an invitation to the bends so technical divers operate with a virtual ceiling. The cannot
ascend to the surface until after they have made their (potentially length) deco stops.
|About half the gear for a technical dive|
One way to reduce the amount of nitrogen your body absorbs at depth is to fill the tanks
with gas mix containing more oxygen, and thus less nitrogen (Nitrox). Unfortunately in high
concentrations oxygen itself is toxic, and the deeper a diver goes the higher the concentration
of oxygen it receives. Breathing compressed air at 40 meters (130 ft), is equivalent to breathing pure
oxygen on the surface. Breathing compressed air at 65 meters (210 ft), the body receives a
sufficient amount of oxygen to cause toxicity. The typical first symptom is convulsions.
On the first convulsion the diver spits his or her regulator out, and on the second convulsion
he or she inhales water and we are back to drowning.
To go really deep divers blend a mix of gasses that wouldn't support life on the surface
and then wait until they are deep enough before switching to that mix. Unfortunately,
as you go deeper the pressure of nitrogen increases as well and causes a narcotic effect.
So, just as the diver is faced with critical tasks like measuring bottom time, and switching
gasses he or she finds themselves punch drunk! This is why to go very deep divers us a mix low in
oxygen but with the nitrogen replaced with another inert gas (like helium).
I didn't have the time to certify myself to the "tri-mix" level, but while we were on
Gili Trawangan I took an introduction to enhanced air (EANX Nitrox) course and an
advanced Nitrox/deep diving course.
- 29 May 2000
- Theory day for my Introduction to Nitrox course.
- 30 May 2000
- My first Nitrox dives, 42 minutes at 26.3 meters and 55 minutes at 22.9 meters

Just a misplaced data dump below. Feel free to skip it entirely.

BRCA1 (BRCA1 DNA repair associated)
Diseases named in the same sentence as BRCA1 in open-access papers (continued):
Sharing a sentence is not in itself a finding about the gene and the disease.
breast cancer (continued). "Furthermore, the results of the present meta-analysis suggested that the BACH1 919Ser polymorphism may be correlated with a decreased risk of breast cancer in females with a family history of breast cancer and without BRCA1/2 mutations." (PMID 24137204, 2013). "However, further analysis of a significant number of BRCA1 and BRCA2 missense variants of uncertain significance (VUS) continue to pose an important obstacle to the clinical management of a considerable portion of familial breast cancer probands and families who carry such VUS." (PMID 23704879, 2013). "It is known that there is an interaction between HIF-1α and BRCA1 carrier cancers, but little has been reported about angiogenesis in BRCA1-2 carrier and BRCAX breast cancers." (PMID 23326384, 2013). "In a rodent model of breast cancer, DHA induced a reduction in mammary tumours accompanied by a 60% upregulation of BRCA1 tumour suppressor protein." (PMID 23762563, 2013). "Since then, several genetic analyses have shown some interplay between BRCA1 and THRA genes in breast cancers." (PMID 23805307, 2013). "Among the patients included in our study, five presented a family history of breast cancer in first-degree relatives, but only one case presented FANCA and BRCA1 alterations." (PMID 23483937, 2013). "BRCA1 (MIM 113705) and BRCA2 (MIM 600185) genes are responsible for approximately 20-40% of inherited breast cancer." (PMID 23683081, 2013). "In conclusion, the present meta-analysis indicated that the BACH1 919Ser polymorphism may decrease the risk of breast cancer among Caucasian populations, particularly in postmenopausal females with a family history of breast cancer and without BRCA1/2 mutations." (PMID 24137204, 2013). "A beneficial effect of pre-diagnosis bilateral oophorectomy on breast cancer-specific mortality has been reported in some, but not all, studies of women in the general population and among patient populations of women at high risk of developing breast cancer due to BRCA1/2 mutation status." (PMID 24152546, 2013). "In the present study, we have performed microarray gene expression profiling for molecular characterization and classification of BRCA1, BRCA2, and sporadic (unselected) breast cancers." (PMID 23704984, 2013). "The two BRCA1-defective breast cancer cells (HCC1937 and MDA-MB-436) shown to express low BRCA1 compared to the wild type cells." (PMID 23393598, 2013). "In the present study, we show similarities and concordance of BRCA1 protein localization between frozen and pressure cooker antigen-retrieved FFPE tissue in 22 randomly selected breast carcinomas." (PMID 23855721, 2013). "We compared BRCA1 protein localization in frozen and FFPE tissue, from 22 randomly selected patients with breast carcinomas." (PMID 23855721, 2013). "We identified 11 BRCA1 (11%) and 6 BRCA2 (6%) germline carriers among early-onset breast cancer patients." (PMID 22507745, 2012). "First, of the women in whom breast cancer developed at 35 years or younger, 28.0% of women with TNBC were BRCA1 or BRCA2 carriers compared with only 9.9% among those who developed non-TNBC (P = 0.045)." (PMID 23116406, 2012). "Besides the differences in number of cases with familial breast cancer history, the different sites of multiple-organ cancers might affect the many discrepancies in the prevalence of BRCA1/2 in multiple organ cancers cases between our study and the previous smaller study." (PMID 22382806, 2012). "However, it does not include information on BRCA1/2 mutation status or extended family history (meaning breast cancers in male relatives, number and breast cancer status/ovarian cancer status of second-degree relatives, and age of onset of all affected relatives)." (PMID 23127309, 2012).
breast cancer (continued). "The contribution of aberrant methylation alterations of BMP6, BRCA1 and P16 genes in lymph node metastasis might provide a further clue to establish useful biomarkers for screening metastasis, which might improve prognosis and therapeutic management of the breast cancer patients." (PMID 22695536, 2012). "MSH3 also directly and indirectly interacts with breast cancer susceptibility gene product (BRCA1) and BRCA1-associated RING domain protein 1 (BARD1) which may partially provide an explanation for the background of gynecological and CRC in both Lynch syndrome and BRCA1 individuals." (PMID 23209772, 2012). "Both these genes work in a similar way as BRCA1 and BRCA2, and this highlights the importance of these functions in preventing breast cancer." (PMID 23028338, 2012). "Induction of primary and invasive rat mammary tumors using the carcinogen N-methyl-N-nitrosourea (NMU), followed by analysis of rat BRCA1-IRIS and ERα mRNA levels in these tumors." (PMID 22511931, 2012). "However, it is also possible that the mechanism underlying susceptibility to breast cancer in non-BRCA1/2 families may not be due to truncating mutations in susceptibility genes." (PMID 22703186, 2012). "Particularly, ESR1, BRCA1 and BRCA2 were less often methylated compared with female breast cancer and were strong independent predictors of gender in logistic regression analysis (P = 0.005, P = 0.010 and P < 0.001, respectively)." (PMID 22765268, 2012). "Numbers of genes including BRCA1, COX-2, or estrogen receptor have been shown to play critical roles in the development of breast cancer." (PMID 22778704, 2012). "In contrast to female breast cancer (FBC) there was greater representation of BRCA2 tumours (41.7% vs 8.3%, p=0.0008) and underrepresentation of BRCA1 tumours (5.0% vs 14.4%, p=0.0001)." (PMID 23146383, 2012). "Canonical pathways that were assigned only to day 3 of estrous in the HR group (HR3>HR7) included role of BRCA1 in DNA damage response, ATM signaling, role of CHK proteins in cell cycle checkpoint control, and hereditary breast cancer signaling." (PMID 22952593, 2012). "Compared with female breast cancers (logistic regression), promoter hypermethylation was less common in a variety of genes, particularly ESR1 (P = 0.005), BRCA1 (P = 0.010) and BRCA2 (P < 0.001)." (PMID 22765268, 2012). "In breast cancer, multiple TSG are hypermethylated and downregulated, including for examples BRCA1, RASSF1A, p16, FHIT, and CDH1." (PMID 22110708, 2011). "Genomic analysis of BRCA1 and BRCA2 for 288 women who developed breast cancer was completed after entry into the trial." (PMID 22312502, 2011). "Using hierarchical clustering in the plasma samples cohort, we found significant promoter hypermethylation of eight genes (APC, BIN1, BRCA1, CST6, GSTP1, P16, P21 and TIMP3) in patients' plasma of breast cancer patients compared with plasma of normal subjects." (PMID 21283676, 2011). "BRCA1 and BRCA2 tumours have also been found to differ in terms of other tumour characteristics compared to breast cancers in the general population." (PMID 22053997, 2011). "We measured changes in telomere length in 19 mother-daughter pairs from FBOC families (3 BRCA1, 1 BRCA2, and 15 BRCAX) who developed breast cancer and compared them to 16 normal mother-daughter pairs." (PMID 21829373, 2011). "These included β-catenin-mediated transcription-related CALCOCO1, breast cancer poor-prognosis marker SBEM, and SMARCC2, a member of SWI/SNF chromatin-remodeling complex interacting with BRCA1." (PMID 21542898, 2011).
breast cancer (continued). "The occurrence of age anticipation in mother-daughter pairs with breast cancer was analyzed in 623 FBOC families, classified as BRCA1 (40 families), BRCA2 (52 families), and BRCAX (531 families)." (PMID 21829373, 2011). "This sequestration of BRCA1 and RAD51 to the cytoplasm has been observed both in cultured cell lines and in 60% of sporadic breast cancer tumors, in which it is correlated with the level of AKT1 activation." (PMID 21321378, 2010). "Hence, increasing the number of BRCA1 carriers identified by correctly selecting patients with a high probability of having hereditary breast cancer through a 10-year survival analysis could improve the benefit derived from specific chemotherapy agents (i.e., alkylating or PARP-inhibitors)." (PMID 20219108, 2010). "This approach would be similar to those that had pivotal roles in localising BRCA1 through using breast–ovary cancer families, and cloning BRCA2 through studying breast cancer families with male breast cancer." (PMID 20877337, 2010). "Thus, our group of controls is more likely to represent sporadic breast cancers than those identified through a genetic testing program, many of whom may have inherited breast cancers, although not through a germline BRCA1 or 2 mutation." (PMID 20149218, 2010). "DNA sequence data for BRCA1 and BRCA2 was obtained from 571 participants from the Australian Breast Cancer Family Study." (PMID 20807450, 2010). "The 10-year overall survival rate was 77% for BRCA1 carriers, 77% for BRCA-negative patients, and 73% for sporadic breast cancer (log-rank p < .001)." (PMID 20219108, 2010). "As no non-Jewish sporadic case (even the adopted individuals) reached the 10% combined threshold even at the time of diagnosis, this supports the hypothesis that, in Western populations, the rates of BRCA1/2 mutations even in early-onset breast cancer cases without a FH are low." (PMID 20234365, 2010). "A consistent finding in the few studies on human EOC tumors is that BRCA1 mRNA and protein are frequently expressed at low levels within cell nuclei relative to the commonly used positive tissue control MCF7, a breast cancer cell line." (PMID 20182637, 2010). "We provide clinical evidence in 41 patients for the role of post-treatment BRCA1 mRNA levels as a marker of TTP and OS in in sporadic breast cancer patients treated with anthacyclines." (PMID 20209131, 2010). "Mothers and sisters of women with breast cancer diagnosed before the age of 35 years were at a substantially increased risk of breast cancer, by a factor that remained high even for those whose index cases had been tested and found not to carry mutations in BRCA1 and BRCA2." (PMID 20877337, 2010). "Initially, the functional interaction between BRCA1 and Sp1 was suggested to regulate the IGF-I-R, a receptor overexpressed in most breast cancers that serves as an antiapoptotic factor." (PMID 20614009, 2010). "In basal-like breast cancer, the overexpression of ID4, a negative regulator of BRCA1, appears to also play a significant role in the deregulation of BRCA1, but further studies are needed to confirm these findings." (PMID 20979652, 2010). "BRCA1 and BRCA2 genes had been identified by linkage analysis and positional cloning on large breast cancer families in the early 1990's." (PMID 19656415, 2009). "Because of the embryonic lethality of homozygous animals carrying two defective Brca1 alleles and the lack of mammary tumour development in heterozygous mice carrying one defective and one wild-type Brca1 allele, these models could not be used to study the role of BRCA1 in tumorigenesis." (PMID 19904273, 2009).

diving on a mix of 30% oxygen and 70% nitrogen.
Of course, that's the boring part. The exciting part is that on the second dive
we were tucked in a canyon hiding from the current when a school of four
baby manta rays drifted into view and we got to sit and watch them for 10
minutes before we had to move on.
They are incredibly graceful creature, looking like a flying wings with
menacing mandibles as they float through the currents sweeping up plankton
and other tiny sea life. Even though they were small (1 meter across),
a school of four is still a great sighting and this isn't even the season
for them in the Gilis.
- 31 May 2000
- Theory day and pool skills for my IANTD Advanced Nitrox/Deep air diver course.
- 1 Jun 2000
- More theory and skills in the pool.
- 2 Jun 2000
- Tuk used to work in a dive shop and has been through the entire open water
dive course twice (and logged 20 dives). But, she has only recently started
learning to swim, so she is not yet certified. We spent today practicing
for her swim test (200 yds untimed).
- 3 Jun 2000
- The fun stuff-- gear. I learn how to configure my twin nitrox tanks for
redundancy and self sufficiency. I'm ready for the dives.
- 4 Jun 2000
- The first two dives for my advanced Nitrox course, 40 minutes at 30 meters
on 28% oxygen with 18 minutes of decompression stops at the end of the dive.
At 20 meters below the surface I deployed an inflatable bag with a line attached
and then reeled myself slowly up the line waiting for the clock to tick away the